Mining Cards - Max Dovey

From March 28 to April 29, 2018.

Mining Cards by Max Dovey is a collectable trading card series stored on the blockchain. Each card features a custom made mining rig together with its technical information, and like Top Trumps, they can be used to play and trade a gainst one another. The cards depict the material infrastructure of blockchain networks and show the often domestic environments where computer nodes are located. The mining rigs reveal the DIY engineering and amateur craft necessary to build a peer to peer, de-centralized computer network. Dovey collects the images from various online forums where hobbyists share pictures of their mining rig setups along with their instructions and technical specifications. The card game comments on the practice of re-purposing graphics cards, originally built for video gaming, into specialized mining computers; practice that created a shortage and increased market demand for gaming hardware. In the current protocol for mining crypto currencies on Ethereum, called proof of work, computers compete against one another to verify transactions made on the blockchain network and gain financial rewards for being the first to do so. By comparing each mining rigs attributes, individuals are encouraged to compete against one another, imitating the practice of computers competitively mining for profit on a blockchain network. Each card is digitally stored on a blockchain and contains a unique hash that can be used to identify limited editions of each card and turns the game of mining for profit into a crypto-collectable artwork.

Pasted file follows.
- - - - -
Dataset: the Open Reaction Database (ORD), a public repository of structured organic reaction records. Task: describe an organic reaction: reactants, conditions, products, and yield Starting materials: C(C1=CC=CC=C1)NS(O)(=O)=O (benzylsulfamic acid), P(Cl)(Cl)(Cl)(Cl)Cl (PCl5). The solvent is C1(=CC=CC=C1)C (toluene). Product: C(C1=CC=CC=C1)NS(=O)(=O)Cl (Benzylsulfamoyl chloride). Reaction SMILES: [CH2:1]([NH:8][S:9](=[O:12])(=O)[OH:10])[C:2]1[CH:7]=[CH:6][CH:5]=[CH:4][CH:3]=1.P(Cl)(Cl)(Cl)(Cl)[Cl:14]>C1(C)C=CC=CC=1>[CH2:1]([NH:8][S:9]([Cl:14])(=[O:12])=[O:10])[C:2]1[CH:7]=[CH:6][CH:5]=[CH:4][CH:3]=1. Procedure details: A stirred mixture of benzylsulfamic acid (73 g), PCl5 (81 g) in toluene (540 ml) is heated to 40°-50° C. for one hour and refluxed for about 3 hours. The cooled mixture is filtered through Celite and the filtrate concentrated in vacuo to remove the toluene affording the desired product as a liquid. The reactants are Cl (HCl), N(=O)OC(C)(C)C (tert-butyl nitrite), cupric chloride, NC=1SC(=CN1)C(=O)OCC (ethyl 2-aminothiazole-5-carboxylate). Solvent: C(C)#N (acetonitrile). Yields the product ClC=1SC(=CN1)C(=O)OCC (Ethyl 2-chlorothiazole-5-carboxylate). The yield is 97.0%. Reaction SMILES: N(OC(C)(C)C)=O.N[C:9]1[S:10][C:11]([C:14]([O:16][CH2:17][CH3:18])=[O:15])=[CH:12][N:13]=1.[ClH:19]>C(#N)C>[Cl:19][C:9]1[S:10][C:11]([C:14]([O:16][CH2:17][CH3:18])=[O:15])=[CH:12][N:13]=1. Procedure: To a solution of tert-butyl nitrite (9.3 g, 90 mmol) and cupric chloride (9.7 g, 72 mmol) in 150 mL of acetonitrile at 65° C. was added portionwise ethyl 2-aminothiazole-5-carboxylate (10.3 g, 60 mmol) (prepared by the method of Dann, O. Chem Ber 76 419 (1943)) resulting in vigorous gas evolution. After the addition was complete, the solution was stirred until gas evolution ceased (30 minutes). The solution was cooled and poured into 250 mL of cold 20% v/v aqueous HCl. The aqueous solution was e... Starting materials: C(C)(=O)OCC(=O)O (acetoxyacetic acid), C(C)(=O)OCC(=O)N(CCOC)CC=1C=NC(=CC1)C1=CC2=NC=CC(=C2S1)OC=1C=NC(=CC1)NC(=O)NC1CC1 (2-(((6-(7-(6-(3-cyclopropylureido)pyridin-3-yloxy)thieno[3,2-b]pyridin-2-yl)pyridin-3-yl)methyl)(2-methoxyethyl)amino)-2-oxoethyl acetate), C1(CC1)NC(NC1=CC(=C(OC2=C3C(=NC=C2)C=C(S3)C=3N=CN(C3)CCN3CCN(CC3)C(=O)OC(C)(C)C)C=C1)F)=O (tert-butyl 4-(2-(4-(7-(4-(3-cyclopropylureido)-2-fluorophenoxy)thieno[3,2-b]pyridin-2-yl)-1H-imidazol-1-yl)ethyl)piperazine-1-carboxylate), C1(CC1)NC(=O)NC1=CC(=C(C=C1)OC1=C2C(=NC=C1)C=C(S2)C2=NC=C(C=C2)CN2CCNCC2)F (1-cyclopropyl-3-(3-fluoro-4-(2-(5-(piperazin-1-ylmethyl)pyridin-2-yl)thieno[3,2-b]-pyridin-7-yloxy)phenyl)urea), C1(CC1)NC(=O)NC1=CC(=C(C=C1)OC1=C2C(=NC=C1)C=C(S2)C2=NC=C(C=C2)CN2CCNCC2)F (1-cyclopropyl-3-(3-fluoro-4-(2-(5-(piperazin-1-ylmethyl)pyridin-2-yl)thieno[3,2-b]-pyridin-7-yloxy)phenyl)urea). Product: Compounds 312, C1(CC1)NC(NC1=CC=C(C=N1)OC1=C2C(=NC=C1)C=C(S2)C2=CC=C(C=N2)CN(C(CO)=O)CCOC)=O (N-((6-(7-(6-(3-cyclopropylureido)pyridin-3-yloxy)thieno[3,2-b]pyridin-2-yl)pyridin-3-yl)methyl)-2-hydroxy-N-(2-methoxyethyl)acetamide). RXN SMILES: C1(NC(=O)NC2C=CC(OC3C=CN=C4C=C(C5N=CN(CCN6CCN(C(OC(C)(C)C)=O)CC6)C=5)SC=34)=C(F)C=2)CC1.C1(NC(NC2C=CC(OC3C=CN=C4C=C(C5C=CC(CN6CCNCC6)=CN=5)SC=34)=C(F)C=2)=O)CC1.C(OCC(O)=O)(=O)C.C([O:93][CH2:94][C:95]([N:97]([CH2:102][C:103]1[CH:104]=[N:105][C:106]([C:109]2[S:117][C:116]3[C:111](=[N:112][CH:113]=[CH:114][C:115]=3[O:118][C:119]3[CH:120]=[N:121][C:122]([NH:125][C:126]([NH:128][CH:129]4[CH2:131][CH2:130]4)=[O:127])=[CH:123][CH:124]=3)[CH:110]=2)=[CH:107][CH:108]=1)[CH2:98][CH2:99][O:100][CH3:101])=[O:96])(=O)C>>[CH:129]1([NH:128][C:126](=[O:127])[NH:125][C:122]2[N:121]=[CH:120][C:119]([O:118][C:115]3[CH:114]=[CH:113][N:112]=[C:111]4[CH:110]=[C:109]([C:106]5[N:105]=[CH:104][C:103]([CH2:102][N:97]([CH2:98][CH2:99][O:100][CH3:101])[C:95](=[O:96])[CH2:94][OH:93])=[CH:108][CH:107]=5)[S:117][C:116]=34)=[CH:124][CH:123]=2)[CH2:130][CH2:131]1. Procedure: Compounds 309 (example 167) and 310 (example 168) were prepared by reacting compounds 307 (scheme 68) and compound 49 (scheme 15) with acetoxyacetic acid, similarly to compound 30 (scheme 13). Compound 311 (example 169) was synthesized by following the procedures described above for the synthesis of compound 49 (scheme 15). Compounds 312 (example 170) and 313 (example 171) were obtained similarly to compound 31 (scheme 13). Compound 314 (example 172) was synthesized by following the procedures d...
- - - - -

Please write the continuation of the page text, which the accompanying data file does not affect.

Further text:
Max Dovey [UK] can be described as 28.3% man, 14.1% artist and 8.4% successful. He is also an artist, researcher and lecturer specialising in the politics of data and algorithmic governance. His works explore the political narratives that emerge from technology and digital culture and manifest into situated projects – bars, game-shows, banks and other participatory scenarios. He holds a BA Hons in Fine Art: Time Based Media and a MA (MDes) in Media Design from Piet Zwart Institute. He is an affiliated researcher at the Institute of Network Cultures and regularly writes for Open Democracy, Imperica & Furtherfield. His work has been performed at Ars Electronica Festival, Art Rotterdam & many U.K based music festivals.